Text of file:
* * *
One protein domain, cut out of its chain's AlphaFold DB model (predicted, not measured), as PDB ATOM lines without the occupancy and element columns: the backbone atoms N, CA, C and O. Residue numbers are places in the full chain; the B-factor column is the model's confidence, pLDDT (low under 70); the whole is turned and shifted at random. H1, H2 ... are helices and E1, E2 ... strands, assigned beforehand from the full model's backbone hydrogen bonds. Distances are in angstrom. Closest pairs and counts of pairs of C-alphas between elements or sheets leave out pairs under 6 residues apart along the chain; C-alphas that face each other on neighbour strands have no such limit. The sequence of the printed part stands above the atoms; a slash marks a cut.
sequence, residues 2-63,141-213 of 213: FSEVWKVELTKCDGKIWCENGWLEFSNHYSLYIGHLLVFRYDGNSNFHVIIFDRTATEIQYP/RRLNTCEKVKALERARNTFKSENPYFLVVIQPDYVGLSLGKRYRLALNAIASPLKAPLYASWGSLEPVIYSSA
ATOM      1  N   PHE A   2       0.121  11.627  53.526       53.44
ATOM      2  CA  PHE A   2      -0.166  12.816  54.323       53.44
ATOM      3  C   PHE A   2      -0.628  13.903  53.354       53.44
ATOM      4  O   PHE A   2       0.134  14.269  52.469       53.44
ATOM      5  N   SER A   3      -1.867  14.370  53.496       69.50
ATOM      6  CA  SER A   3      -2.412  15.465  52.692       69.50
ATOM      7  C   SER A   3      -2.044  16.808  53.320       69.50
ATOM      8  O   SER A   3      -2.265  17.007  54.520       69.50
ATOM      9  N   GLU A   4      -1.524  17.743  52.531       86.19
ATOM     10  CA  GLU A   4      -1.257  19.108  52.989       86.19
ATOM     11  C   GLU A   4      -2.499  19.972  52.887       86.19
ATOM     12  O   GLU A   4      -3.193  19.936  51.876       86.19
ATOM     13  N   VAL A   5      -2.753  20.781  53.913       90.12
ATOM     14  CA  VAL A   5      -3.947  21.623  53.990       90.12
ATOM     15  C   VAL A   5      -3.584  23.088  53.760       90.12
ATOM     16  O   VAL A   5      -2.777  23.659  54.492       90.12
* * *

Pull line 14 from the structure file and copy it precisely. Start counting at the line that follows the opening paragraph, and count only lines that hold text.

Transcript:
ATOM     13  N   VAL A   5      -2.753  20.781  53.913       90.12